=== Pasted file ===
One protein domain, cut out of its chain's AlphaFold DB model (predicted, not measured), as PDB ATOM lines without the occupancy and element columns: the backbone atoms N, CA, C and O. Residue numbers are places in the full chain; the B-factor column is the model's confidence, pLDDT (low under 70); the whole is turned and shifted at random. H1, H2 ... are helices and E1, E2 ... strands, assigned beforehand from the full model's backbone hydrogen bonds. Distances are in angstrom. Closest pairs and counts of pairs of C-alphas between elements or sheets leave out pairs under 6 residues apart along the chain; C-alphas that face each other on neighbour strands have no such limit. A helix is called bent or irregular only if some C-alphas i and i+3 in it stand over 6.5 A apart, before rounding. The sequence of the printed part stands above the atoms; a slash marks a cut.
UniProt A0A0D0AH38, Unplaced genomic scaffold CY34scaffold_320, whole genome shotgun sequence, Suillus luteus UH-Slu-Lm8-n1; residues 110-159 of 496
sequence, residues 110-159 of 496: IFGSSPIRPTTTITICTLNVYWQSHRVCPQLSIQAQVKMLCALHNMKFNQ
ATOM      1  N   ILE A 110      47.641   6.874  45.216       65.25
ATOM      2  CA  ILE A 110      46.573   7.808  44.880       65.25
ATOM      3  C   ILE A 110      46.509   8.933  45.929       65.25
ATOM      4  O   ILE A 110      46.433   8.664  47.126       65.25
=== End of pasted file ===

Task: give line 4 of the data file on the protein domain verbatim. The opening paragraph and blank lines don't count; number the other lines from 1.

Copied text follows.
ATOM      2  CA  ILE A 110      46.573   7.808  44.880       65.25